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When is there “hidden structure in data” to be discovered?

Michael Collins sent along the following announcement for a talk:

Fast learning algorithms for discovering the hidden structure in data

Daniel Hsu, Microsoft Research

11am, Wednesday April 10th, Interschool lab, 7th floor CEPSR, Columbia University

A major challenge in machine learning is to reliably and automatically discover hidden structure in data with minimal human intervention. For instance, one may be interested in understanding the stratification of a population into subgroups, the thematic make-up of a collection of documents, or the dynamical process governing a complex time series. Many of the core statistical estimation problems for these applications are, in general, provably intractable for both computational and statistical reasons; and therefore progress is made by shifting the focus to realistic instances that rule out the intractable cases. In this talk, I’ll describe a general computational approach for correctly estimating a wide class of statistical models, including Gaussian mixture models, Hidden Markov models, Latent Dirichlet Allocation, Probabilistic Context Free Grammars, and several more. The key idea is to exploit the structure of low-order correlations that is present in high-dimensional data. The scope of the new approach extends beyond the purview of previous algorithms; and it leads to both new theoretical guarantees for unsupervised machine learning, as well as fast and practical algorithms for large-scale data analysis.

I won’t have a chance to attend, but I had the following question or thought (beyond the question of why he capitalized the words Hidden, Latent, Allocation, Probabilistic, Context, Free, and Grammars, but not mixture, models, algorithm, or data analysis). My thought had to do with the potential application of these ideas to political science. The key seems to be in the title: “the hidden structure in data.”

Some problems don’t have much hidden structure: for example, if you try to model vote choice or public opinion given individual and group-level variables, you get pretty much what you’d expect: liberals mostly vote for Democrats, conservatives mostly vote for Republicans, demographic variables such as age, education, marital status, income, and religion predict in the way you might imagine, and so forth. And these predictors are related to each other in various expected ways. So I don’t think there’s any structure of low-order correlations to be found. There are some subtleties in the data (for example, the notorious interaction between individual and state income in predicting vote), but it’s hard to imagine that the methods described above would be good tools for studying these patterns.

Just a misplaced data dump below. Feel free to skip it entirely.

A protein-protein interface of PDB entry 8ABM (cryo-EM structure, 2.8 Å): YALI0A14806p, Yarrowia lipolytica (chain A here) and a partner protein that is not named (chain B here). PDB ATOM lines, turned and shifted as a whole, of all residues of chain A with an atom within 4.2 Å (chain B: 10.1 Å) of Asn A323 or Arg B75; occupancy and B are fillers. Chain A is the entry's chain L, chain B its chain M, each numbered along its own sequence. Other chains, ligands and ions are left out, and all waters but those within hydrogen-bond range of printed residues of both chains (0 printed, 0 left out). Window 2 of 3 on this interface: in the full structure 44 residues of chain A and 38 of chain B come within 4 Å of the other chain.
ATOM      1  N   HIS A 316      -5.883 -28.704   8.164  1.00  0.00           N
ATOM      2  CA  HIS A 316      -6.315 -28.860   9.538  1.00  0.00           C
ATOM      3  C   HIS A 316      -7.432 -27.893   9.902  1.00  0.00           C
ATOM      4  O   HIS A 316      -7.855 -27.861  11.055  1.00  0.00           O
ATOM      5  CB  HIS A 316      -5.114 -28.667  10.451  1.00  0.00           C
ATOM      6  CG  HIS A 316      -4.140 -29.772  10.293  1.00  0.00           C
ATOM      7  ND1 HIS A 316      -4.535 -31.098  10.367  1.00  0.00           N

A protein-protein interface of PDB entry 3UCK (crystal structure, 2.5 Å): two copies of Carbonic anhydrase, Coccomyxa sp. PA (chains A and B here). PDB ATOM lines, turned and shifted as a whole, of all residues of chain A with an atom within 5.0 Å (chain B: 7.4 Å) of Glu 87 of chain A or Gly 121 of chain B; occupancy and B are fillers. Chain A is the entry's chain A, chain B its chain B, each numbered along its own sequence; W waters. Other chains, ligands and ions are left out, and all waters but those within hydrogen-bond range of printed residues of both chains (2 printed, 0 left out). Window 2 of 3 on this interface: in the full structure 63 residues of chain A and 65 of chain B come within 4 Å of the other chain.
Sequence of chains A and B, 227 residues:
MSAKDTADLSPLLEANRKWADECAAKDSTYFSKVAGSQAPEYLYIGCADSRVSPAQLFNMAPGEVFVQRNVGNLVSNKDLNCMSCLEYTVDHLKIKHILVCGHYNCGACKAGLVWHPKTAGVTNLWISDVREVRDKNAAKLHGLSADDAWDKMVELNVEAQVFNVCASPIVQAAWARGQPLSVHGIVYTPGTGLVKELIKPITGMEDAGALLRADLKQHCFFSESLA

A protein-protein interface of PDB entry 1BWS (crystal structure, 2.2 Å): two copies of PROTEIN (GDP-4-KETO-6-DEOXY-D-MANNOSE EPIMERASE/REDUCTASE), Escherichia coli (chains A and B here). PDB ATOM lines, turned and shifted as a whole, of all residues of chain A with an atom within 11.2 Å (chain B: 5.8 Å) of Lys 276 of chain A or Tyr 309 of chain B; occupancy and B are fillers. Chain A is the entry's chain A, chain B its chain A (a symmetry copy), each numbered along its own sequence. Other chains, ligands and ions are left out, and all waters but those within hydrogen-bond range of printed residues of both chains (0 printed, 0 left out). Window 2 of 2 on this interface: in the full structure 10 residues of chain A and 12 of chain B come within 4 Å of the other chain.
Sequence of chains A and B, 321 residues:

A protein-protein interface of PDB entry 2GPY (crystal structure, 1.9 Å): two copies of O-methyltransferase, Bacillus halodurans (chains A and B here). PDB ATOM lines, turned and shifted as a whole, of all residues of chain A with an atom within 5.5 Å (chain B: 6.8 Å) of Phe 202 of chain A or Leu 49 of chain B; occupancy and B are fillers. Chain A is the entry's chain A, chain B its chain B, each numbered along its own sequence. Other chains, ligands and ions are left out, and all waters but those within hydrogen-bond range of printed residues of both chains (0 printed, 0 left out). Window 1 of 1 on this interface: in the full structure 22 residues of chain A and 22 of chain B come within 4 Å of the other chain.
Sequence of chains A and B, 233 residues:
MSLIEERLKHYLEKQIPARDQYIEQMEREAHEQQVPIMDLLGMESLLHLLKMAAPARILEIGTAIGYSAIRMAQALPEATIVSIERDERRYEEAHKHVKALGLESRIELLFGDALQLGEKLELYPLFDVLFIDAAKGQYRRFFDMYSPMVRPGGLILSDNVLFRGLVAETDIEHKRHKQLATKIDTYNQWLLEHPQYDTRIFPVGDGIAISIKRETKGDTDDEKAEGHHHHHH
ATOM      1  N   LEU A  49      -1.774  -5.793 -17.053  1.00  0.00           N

But other data in political science are indeed characterized by low-dimensional structure. The most prominent example is legislative roll-call voting, but there should be lots of other examples. For instance, anything having to do with international relations or trade will be structured by the patterns of connections between countries. Or personal networks, for example a study of covert terrorist organizations using external data, or a model of hidden links between financial organizations.

I wonder if the methods discussed by Hsu in his talk come with guidelines for when they can most effectively be applied. Or maybe he happens to focus on applications with hidden structure?


  1. Most of the applications I’ve seen are in natural language processing. There is a huge amount of coarse and fine-grained latent structure in a natural language document, reflected, for instance, in topical structure, discourse type (conversation vs. fiction vs. essays), mode of presentation (written, spoken, texted, …) and a grab bag of writing style structure (formal/informal, education level, localization of word choice, etc.). There is structure from broad discourse-level organization of an argument or essay to the fine-grained choice of word forms and word order in a sentence.